Sunday, August 13, 2006

NCSL Meeting in Nashville

The annual meeting of the National Conference of State Legislatures will convene in Nashville beginning tomorrow. Your humble correspondent will be attending the conference and will post observations at this site, as appropriate.

Drew Johnson of the Tennessee Center for Policy Research complains that the conference will cost state taxpayers money, but his criticisms seem myopic. First, the allocated expenditure will be largely offset by the tourism dollars brought in by attendees of the event, and the value from a tourism perspective of an event bringing governmental leaders from across the nation to Nashville should be obvious.

Johnson also criticizes the fact that the state of Tennessee pays the membership dues of state legislators who are members of the organization; however, his criticisms are based on a jaded and incomplete description of what the organization does. Johnson describes this meeting as nothing more than an opportunity for legislators, lobbyists, and other people of questionable character to party together. However, the organization serves as a valuable resource for policy information on a variety of issues, and the conference includes a far ranging agenda on a number of public policy issues of importance. While Johnson thinks legislators should pay their own dues, I would only note that it is not uncommon for both public and private employers to pay membership dues for relevant professional memberships for their employees. That would seem to be a legitimate employee benefit -- even for public servants.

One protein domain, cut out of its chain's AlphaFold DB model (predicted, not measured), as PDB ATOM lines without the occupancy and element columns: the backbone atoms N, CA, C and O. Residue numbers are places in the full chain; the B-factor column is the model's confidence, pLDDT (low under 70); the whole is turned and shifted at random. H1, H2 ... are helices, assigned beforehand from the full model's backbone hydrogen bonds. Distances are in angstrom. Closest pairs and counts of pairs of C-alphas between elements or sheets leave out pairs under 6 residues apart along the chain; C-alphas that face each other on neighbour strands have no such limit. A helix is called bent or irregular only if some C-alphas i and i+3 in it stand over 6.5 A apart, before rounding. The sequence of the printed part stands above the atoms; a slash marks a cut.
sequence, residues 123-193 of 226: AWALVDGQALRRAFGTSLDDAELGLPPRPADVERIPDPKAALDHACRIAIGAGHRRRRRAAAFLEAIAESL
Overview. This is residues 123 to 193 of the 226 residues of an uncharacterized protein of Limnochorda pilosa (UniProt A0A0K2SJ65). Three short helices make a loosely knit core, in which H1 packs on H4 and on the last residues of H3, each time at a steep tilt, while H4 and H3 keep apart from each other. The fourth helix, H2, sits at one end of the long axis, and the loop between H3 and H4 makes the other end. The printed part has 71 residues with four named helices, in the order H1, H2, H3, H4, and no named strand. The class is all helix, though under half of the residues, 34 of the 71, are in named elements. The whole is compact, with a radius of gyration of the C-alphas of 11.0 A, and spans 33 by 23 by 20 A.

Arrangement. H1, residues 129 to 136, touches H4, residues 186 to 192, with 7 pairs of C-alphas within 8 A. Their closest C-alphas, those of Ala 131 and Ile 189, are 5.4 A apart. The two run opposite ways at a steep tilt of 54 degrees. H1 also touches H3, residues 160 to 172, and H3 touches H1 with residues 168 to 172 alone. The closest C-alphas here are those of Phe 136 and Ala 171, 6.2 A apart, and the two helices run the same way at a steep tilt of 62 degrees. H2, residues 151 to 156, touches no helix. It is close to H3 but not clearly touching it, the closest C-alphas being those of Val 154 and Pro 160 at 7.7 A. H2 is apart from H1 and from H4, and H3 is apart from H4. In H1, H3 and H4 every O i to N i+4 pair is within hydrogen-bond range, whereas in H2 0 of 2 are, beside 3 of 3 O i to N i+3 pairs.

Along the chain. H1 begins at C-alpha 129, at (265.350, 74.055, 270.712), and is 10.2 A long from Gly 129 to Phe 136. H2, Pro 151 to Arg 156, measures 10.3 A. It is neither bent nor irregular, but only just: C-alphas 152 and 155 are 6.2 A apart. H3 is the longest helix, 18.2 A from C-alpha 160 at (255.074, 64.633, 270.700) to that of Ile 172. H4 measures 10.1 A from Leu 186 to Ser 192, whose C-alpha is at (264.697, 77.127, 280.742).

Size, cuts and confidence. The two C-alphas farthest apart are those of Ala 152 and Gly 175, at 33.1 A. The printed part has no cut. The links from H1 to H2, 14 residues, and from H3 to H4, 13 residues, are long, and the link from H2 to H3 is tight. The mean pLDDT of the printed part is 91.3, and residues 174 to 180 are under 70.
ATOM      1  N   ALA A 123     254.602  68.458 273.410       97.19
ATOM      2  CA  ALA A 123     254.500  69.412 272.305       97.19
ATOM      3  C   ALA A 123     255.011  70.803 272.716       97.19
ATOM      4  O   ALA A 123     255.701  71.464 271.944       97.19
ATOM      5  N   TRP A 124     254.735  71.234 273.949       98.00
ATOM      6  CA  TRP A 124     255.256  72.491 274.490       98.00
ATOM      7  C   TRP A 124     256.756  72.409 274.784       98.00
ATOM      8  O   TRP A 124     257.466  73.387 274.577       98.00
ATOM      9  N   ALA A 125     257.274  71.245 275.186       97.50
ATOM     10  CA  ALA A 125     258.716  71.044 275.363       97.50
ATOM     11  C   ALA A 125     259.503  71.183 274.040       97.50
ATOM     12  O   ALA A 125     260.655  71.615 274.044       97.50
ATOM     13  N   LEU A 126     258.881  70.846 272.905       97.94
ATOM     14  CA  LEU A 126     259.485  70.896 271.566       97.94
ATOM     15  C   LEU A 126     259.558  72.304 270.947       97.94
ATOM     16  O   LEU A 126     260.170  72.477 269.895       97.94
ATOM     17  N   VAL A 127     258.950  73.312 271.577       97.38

Anonymous Joe Lance said...

It sounds like you have a reasonable perspective on this, and I look forward to reading your reports. I'm glad TN gets to host, and I wish I could be there.

8:27 AM  
Anonymous Bob K said...

It is true that employers often do pay dues for professional memberships for their employees. However, I have to object to this item:

the allocated expenditure will be largely offset by the tourism dollars brought in by attendees of the event

Were that the case, it would make sense for the city/state to pay for other conferences to come here. That's obviously a losing proposition for the taxpayers.

5:12 PM  
Blogger MCO said...

Bob, if the tourist dollars were the only consideration, I would agree. However, I intended for the partial offset to be considered only as one of several factors favoring the appropriateness of the expenditure. The state is essentially acting as the host for a conference that made a decision to come here. As a one time event, I think the expenditure is reasonable and that the appropriation of funds is legitimate.

11:00 PM  

Post a Comment

Links to this post:

Create a Link

<< Home